In an article about the sequel to 'Puss in Boots,' the fuzzy orange swashbuckler stands in front of the shadowy figure of death.

‘Puss in Boots: The Last Wish’ Is Psychologically Satisfying

The second installment in this Dreamworks saga is surprisingly morally complex.
February 14, 2023
8 mins read

The most recent installment of the Puss in Boots saga blew watchers out of the water as DreamWorks put the beloved talking cat through the wringer. Not only have they made him more compelling, but other characters, new and old, have stolen the hearts of fans. When someone thinks about a fictional protagonist, a hero or a legend, no one considers the genuine feelings these characters may have. “Puss in Boots: The Last Wish” changes that. Each character in the film experiences their own mental mountains that they must overcome as everyone races to make a wish that will grant them what they truly want. One might ask for more lives, someone they can ultimately trust or simply the “just right” family. Whatever the wish may be, it’s important to see exactly what each character has experienced in their past and how it is conveyed to the audience.    

Puss in Boots’ Anxiety:

It may come as a surprise to viewers that this cat suddenly has anxiety, but it’s not without cause. After Puss in Boots fights a giant (one that he woke up, mind you), he suddenly meets his end when a giant bell comes crashing down on top of him. Once he wakes up at the doctor’s office and realizes that he is down to his very last life, Puss doesn’t want to acknowledge that retirement may be the best option for him. Instead, he finds himself at a bar where the Big Bad Wolf threatens to take his final life. Puss initially mistakes him for a bounty hunter, but eventually realizes that the wolf is Death himself, come to collect his final life. This is where his overwhelming sense of dread and fear begins.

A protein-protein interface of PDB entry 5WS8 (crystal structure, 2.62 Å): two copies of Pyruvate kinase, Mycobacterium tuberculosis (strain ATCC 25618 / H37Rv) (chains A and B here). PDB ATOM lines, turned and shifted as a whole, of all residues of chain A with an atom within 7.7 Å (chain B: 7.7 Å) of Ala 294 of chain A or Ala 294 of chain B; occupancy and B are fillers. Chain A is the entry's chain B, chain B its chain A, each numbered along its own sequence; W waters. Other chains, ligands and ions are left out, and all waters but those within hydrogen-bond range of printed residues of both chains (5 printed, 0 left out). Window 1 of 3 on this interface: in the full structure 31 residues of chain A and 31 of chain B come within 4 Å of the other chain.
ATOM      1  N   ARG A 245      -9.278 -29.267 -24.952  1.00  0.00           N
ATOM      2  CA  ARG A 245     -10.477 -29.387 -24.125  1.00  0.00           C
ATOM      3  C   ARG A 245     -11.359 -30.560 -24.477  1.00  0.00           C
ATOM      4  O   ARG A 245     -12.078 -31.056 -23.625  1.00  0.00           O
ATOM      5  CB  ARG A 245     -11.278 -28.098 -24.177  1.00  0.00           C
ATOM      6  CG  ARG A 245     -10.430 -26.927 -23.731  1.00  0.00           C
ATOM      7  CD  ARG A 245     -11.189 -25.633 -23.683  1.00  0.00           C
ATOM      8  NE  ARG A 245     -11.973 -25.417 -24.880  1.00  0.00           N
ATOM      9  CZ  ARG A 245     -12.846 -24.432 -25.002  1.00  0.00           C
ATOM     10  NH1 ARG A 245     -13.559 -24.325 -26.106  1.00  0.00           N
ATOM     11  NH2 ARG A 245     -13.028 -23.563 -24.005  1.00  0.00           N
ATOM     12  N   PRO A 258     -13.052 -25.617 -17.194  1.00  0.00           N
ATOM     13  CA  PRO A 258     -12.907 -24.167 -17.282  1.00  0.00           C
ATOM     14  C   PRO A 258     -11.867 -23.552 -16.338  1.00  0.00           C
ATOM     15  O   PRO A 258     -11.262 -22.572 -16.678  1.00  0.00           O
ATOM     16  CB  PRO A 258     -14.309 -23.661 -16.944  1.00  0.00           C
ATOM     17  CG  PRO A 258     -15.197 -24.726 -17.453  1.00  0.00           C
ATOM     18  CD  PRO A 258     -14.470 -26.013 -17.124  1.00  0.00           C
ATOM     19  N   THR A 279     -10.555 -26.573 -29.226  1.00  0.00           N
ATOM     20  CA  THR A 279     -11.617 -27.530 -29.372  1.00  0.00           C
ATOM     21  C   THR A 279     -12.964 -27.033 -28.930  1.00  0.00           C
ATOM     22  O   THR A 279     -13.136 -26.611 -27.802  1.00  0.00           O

Faint whistling follows Puss wherever he goes, which causes his fur to stand on end whenever he spots Death in person. Puss in Boots allows this anxiety to take control of his life, and it leads him to bury his hat, cape and famous boots as he finally decides to retire. That is, until he learns that a fallen star can grant his wish to receive a new set of lives. A specific scene that has grabbed the attention of multiple fans and viewers alike is when Puss experiences a severe panic attack because of his anxiety. 

Leading up to the attack is a classic fight scene where Puss and his crew fight to retrieve a map that will lead them to the coveted wish. Puss can no longer “laugh at the face of Death” as he now fears every sword and explosion that comes his way. The music comes to a halt as time slows and the sound of a familiar whistle catches his attention. The moment he spots Death, Puss in Boots takes off running, leaving his companions and the map behind. Perrito, a homeless chihuahua, finds Puss in the middle of a panic attack and goes to comfort him. It’s a gut-wrenching scene that depicts a panic attack so vividly and accurately that many fans who have suffered through them were impressed. It takes a minute for Puss to come back to reality, but thanks to Perrito’s assurance Puss finally admits his fear of dying. To have a character that’s displayed as a hero admit his own fears aloud is an eye-opening moment within the film, yet he’s not the only character to admit such a fear.